Brazil's topsy-turvy political climate has made headlines recently: a statewide graft probe that targeted politicians on the left and right; the impeachment of sitting president Dilma Rousseff; the incarceration of the previous president, Luiz Inacio Lula Da Silva, barring him from running for office in the latest round of elections. The headlines, as well as the historical and ethnic underpinnings of the current state of affairs, are the subject of Paulo Nazareth's new show at the ICA Miami, "Melee."
In his first solo U.S. museum show, Nazareth presents sculpture, installation, photography, and video pieces. The wide range of works across mediums speaks to the local Brazilian diaspora and to the political, social, and economic injustices that pervade the country's history even up to this moment.
"Paulo Nazareth has been developing an impressive body of work over the last two decades," says ICA curator of programs Gean Moreno. "While he has been engaging the histories of Afro-descent in what we call Latin America since the beginning of his career, he is increasingly thinking of how these histories relate to the specific experiences of African-Americans in a U.S. context."
"Melee" not only means to expand on the existing state of affairs but provides some much-needed historical context for it all. In a newly commissioned piece, Nazareth presents 49 bronze medals that depict overlooked and underground Latin American leaders, from guerrilla fighters to indigenous trailblazers. The piece is meant to underscore the historical amnesia that pervades much of the understanding of Latin American history. The medals sit upon 50 pedestals, with one pedestal conspicuously left empty to signify the history not yet written.
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Though Nazareth's work is steeped in Brazil's indigenous cultural history, it also speaks to the country's political situation today. In one of the show's more prescient pieces, Nazareth rendered 11 portraits of the jailed former president, Lula da Silva. The paintings serve not just as tributes to Brazil's left-wing leader, but also bring international attention to the country's right-wing turn in recent years.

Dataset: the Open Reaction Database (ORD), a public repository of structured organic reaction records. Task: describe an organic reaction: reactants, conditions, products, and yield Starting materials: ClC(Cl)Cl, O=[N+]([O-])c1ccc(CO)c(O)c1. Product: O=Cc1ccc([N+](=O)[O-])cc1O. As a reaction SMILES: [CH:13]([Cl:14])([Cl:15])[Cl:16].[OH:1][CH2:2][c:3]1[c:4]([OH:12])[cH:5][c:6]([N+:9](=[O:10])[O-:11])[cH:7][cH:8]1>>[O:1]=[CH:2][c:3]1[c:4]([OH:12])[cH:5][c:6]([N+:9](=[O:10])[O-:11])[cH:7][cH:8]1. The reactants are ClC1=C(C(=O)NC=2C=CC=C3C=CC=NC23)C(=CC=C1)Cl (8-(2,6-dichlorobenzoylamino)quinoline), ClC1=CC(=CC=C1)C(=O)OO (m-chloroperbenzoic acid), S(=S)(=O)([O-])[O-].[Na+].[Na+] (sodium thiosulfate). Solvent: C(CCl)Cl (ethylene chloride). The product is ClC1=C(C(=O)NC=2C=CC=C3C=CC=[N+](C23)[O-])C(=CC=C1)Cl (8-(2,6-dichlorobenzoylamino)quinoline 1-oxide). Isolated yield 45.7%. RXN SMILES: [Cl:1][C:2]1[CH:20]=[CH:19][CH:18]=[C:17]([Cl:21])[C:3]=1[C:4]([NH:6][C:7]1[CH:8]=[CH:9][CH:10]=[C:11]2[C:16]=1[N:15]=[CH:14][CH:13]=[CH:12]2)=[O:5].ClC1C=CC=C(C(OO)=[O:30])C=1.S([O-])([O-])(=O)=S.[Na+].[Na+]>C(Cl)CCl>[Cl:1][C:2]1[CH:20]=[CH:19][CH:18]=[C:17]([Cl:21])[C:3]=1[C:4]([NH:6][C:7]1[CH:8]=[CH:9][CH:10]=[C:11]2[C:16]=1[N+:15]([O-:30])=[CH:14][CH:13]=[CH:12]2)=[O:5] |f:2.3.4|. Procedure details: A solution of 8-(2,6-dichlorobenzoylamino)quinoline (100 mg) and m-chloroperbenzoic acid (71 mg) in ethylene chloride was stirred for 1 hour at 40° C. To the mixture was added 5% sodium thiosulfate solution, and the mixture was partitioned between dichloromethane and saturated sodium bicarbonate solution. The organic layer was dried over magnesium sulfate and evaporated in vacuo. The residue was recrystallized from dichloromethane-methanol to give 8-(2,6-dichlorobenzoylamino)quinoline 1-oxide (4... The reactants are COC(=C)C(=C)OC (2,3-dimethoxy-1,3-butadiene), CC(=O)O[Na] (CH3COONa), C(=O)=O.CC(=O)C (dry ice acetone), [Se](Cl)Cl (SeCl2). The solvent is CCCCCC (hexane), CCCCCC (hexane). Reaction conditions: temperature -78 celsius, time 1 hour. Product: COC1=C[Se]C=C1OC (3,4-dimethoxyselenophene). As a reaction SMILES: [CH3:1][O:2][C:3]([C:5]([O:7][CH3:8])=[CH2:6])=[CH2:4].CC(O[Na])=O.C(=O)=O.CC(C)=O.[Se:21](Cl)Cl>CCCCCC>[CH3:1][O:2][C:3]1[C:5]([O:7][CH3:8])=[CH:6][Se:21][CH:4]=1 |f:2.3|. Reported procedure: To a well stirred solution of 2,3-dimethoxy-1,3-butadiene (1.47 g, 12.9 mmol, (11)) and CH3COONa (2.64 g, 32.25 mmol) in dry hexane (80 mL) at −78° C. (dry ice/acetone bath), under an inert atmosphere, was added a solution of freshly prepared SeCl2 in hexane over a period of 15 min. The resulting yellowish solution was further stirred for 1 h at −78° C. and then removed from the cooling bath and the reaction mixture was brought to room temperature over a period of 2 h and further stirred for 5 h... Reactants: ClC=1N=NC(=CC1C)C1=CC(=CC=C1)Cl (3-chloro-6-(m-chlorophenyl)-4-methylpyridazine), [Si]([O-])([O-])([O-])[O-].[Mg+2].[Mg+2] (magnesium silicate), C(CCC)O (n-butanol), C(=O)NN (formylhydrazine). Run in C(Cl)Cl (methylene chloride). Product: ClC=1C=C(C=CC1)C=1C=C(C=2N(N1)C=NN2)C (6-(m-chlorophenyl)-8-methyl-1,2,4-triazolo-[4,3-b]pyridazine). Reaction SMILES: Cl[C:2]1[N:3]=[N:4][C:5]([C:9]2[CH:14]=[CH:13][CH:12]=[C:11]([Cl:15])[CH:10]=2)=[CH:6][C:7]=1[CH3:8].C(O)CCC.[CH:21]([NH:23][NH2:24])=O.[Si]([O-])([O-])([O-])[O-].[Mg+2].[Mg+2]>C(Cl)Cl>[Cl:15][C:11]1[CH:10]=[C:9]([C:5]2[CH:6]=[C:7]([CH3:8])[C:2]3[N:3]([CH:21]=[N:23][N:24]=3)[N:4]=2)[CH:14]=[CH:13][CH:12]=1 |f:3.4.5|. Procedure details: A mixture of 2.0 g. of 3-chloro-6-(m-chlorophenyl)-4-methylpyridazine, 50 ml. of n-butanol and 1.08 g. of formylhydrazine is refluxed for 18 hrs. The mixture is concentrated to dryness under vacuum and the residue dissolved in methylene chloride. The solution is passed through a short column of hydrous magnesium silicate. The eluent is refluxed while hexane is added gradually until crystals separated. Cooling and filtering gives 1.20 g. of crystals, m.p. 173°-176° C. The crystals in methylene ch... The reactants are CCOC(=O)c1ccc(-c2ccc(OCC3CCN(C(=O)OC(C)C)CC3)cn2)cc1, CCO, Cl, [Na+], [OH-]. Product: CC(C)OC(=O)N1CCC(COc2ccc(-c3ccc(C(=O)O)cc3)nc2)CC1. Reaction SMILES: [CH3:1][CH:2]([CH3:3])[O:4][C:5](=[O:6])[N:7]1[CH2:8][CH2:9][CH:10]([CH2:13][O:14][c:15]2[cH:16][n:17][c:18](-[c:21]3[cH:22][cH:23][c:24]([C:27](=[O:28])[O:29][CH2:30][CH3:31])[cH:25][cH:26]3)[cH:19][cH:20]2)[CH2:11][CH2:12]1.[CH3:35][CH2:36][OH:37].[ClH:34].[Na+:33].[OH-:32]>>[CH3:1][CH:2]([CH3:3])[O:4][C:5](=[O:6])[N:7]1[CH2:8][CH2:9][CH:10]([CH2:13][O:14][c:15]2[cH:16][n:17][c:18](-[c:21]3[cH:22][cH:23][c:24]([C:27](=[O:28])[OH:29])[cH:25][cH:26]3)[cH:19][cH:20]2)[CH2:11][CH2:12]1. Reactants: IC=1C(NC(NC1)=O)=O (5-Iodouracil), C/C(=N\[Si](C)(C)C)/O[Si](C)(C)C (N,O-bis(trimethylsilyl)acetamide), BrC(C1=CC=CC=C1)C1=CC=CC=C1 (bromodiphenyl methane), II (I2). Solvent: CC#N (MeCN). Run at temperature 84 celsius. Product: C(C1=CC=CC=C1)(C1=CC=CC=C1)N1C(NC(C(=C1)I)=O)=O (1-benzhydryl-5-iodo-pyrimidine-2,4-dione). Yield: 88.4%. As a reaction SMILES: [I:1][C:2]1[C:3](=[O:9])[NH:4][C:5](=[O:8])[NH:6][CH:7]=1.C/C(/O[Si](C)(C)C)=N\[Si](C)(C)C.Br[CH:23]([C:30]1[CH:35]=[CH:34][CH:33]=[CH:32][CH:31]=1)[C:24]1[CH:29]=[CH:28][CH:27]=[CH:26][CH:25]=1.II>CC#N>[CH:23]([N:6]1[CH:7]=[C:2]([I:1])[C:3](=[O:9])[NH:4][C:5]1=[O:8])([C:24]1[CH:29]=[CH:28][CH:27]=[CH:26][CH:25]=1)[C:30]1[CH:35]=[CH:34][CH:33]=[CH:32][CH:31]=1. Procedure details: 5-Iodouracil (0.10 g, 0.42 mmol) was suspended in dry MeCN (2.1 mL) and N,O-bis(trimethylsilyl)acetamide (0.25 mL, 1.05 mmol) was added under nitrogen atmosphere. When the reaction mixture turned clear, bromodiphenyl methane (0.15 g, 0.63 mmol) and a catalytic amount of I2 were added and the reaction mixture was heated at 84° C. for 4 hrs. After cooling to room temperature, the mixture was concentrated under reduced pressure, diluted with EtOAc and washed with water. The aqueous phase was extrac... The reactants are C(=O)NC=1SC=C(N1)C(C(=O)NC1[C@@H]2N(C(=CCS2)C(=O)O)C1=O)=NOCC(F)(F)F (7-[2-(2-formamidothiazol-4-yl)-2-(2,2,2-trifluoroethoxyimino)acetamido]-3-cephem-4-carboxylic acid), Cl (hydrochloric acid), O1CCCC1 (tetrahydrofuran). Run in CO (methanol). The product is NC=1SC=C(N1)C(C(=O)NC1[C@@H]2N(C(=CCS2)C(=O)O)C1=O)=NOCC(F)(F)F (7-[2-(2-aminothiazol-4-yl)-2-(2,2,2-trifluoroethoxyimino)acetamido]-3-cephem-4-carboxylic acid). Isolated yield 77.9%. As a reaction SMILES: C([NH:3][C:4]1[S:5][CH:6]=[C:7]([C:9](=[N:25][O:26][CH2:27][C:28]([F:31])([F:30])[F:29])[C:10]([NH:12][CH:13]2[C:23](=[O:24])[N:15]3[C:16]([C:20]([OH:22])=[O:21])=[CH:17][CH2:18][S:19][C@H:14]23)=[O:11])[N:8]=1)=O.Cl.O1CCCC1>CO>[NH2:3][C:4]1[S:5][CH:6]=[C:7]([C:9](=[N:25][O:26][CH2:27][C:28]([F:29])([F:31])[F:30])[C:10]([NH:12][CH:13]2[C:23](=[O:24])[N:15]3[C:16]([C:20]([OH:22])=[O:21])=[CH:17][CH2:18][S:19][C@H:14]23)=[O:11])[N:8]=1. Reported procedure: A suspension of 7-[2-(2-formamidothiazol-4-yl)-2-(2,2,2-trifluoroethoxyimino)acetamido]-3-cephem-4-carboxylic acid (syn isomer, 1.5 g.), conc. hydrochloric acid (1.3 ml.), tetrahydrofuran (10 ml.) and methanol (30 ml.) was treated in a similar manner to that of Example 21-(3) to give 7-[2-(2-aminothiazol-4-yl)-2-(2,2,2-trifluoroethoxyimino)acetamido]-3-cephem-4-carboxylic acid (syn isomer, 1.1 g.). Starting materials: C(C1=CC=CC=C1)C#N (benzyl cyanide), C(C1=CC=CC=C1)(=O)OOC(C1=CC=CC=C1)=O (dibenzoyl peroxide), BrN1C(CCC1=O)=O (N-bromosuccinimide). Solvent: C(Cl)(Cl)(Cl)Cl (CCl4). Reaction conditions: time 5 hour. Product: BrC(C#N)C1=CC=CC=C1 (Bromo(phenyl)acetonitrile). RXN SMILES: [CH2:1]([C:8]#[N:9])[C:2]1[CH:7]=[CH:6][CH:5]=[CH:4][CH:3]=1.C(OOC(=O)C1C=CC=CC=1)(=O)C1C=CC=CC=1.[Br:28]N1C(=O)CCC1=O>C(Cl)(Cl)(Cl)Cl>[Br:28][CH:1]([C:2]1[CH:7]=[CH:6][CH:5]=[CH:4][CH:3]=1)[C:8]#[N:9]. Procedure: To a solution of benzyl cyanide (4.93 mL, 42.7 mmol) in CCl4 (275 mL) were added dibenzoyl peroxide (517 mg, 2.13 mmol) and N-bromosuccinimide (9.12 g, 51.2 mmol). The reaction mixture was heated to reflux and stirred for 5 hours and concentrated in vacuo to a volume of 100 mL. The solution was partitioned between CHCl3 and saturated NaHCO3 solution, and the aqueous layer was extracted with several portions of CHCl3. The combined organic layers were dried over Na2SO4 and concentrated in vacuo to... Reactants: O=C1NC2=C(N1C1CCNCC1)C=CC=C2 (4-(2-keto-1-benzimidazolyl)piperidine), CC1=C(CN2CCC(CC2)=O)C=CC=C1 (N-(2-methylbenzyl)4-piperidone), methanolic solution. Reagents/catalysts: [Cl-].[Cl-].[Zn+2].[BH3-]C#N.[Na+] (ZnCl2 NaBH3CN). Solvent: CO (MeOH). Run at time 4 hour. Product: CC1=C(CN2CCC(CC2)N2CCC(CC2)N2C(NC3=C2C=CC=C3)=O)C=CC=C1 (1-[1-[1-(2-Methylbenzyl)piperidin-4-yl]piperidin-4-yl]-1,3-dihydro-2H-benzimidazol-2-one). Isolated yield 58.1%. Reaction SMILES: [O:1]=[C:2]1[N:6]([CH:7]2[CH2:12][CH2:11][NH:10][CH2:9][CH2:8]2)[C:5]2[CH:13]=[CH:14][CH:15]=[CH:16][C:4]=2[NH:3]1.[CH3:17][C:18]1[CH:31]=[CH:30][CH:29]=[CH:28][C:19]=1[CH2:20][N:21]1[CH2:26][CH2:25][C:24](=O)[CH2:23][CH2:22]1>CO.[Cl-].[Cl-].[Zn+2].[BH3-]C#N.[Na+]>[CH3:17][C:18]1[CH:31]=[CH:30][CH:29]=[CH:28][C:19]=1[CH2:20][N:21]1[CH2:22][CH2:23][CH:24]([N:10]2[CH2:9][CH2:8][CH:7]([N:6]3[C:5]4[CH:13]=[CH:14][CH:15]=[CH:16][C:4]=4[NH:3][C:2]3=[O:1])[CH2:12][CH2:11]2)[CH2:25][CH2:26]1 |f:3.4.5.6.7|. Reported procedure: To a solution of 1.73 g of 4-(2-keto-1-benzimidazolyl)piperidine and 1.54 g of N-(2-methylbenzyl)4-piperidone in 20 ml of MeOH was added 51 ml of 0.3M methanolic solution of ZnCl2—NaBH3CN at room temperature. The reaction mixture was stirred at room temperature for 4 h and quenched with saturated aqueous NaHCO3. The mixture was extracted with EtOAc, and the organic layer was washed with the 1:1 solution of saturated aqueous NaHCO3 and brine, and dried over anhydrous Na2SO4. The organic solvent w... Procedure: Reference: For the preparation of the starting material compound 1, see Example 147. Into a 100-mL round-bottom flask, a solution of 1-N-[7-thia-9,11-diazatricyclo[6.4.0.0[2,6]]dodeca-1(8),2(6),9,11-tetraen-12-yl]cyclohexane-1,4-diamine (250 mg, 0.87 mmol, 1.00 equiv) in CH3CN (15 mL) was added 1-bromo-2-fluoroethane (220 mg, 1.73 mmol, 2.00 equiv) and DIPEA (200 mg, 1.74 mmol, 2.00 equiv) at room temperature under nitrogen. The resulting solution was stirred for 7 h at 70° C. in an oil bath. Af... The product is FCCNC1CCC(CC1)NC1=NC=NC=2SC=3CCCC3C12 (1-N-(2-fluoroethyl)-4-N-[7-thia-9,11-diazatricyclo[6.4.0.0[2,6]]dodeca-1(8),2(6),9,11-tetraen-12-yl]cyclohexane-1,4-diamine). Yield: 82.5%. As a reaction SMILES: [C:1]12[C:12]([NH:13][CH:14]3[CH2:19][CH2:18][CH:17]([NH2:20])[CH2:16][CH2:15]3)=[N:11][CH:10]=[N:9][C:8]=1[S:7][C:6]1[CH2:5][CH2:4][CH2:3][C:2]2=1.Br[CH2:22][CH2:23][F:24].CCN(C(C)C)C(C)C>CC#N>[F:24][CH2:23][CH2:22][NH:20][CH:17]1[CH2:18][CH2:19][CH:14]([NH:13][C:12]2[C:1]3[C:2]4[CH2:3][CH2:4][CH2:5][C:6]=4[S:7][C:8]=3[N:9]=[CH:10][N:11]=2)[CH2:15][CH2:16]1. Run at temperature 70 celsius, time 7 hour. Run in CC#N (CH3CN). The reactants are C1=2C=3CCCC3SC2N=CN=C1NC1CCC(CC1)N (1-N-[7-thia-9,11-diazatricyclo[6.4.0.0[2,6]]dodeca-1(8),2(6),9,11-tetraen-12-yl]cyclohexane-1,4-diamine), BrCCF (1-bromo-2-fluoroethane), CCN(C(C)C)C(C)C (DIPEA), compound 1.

"While Lula is currently in prison, he continues to be a symbol of resistance against the recent turn to right-wing politics in Brazil and Latin America more generally," Moreno explains. "One has to remember that Lula emerged from working class struggles and as president enacted policies that brought Afro-descendant and indigenous populations out of poverty. He left office with [an] 87 percent approval rating. He remains an important figure for popular classes and struggles, and serves as an important reminder of the traditions of activism that have been so central to Latin American history since the wars of independence."
It's impossible to disentangle Nazareth's body of work from Brazil's past, present, and future. Though his work has a strong political point of view, what resonates most is his love of the country that culled his creativity for so many years. In that light, "Melee" is not so much an indictment of all that is unjust as a celebration of the variegated histories Brazil embodies.
"Melee." Opens Thursday, May 16, and is on view through October 6 at the Institute of Contemporary Art (ICA) Miami, 61 NE 41st St., Miami; icamiami.org. Admission is free.